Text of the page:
‘Judgment will be short and sweet’: SC reserves verdict in NAB amendment case


ISLAMABAD, Sept 5: Chief Justice of Pakistan (CJP) Umar Ata Bandial said Tuesday that a three-member apex court bench hearing the Pakistan Tehreek-e-Insaf (PTI) Chairman Imran Khan’s petition against the National Accountability (Amendment) Act, 2022 would announce a “short and sweet” verdict soon.

The three-member bench, headed by CJP Bandial, and comprising Justice Mansoor and Justice Ijazul Ahsan, heard Khan’s petition and reserved the judgment on the case, saying that the date of the verdict would be announced later.

“My retirement is near, [we] will give a decision before retirement,” said the CJP, who is set to retire later this month on September 16 and will be replaced by Justice Qazi Faez Issa.

The additional attorney general, who appeared before the bench to represent AGP Mansoor Usman Awan, apologised to the court on behalf of the AGP for skipping the court hearing owing to an important foreign visit.

At the start of the hearing today, the PTI legal counsel, Khawaja Haris presented his final arguments before the bench.

During his arguments, CJP Bandial remarked that the National Accountability Bureau (NAB) had submitted its reasons for the references returned by the accountability following tweaks in the law till May.

“The reasons for the withdrawal of the reference suggest that the law is biased,” he remarked, adding that the people whose references were returned have come on record.

“The first amendment was made to section 23 of the NAB law in May and the second in June. References returned before May are still with NAB. Who will answer these questions on behalf of NAB?” the CJP inquired.

To this, counsel Haris said that many pending cases had been returned after the amendments.

“Be it corruption in state assets, smuggling or illegal transfer of capital, action should be taken,” the CJP said, adding that it was disappointing that these crimes are not clearly defined in the law.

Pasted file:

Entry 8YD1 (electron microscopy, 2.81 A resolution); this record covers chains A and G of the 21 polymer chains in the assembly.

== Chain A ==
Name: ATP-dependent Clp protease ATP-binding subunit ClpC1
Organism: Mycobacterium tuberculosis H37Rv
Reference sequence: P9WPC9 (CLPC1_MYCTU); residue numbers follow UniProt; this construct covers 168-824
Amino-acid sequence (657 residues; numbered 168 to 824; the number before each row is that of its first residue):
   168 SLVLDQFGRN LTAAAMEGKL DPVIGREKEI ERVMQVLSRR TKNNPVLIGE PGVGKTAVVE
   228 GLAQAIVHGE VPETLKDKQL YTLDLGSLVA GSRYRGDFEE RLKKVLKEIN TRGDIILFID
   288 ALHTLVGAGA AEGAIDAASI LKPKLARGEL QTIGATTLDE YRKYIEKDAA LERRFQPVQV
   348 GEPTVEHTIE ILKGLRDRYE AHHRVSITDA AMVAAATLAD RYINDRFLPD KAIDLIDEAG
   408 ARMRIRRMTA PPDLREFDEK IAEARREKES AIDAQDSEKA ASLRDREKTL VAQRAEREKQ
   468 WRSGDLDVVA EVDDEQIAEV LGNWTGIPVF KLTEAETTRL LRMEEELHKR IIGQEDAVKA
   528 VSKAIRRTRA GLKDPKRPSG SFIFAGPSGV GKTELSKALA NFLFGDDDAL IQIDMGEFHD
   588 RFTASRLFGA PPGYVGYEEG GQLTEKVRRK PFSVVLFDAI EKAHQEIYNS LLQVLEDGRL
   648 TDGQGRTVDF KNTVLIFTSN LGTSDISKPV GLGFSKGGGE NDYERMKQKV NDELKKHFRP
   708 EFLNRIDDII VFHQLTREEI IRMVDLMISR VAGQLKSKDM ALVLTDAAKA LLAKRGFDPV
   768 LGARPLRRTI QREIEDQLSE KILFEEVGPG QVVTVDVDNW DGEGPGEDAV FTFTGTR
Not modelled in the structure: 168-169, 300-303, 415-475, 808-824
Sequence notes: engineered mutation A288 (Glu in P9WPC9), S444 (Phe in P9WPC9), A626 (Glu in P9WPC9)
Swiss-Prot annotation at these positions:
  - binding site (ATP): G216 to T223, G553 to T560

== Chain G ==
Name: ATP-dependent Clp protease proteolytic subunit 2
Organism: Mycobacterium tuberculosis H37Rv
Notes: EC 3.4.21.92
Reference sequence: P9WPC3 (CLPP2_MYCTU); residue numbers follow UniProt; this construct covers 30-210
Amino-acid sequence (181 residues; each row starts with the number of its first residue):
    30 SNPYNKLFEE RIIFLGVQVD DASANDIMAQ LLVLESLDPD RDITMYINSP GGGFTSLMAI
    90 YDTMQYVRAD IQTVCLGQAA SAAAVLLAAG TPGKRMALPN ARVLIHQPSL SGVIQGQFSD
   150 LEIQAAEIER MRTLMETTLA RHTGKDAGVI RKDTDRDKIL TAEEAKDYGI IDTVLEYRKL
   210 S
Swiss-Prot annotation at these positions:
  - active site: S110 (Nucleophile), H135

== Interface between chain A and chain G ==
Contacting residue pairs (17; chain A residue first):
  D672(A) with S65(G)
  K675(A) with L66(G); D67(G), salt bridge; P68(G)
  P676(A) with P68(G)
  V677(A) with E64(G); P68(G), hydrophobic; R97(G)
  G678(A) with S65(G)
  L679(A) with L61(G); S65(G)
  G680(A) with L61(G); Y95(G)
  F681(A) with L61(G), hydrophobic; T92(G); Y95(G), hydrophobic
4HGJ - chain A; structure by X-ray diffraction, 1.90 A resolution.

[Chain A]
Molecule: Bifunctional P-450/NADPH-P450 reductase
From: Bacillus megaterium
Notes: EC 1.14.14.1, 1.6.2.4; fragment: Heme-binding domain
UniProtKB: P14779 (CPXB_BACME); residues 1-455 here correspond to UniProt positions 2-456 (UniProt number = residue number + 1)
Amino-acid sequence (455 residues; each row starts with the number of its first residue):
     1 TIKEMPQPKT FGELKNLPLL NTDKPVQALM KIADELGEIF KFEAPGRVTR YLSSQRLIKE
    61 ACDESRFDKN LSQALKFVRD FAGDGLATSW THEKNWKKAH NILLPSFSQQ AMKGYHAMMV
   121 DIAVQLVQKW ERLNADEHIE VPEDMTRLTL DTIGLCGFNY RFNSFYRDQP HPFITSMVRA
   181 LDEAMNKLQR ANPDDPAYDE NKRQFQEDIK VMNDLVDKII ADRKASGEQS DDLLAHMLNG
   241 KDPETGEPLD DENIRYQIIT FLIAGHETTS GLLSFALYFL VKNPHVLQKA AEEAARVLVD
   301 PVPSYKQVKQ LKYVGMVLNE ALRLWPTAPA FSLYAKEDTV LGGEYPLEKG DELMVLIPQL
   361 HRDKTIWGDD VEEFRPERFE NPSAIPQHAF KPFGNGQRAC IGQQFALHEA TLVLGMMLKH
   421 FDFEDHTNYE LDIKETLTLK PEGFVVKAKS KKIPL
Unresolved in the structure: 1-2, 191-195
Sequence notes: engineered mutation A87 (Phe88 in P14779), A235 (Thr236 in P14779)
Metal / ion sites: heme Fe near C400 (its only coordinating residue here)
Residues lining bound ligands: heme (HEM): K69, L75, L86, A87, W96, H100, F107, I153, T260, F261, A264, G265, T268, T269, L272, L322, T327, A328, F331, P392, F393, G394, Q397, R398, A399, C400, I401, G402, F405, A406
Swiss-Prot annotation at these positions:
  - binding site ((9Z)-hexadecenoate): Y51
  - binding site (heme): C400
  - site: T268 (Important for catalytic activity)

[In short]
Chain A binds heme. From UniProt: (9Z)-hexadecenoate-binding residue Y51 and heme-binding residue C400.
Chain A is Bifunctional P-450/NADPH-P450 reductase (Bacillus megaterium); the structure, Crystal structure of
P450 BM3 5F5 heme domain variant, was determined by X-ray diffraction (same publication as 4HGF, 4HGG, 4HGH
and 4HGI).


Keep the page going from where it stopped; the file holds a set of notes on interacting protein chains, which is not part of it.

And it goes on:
At this, Justice Mansoor asked: “Wouldn’t it be strange that the state should ask why the punishment was reduced in the amendments of the parliament?”

“Can crimes be eliminated by retroactive application of NAB amendments?” the CJP asked, wondering what’s the purpose of applying the law to the past events.

At this Justice Mansoor asked: “Does parliament not have the power to legislate retroactively?

“Can the Supreme Court tell the parliament that you made a law based on cunning and malice?”

He said that if the apex court did not have the authority to amend the legislation of the parliament, then it will have to follow it.

However, Justice Ahsan contended that parliament is not allowed to do everything.

“Parliament cannot eliminate crime by making a law applicable from the past,” he said.

However, Justice Mansoor reiterated his question: “What is the provision of the Constitution preventing Parliament from passing legislation with retrospective effect?”

CJP Bandial added that it could have been said that the law would be applied retrospectively, but resolved cases will not be opened.

” The NAB law should have been clear,” he said, asking, “Can a vague law survive?”

“Adding to the chief justice’s question, can the Supreme Court send laws back to Parliament?” Justice Mansoor asked.

“Parliament is supreme,” Chief Justice Bandial said, adding: “If you ask Parliament to reconsider the laws, what will happen in the meantime?”

“How can the amended law be sent to parliament for reconsideration?” Justice Ahsan asked.

The court itself can look at the law if fundamental rights are affected, Justice Mansoor said; however, he asked it must be explained what fundamental right was affected by the NAB amendments.

“Corruption in public property affects the fundamental right of every citizen of the country,” Justice Ahsan observed.

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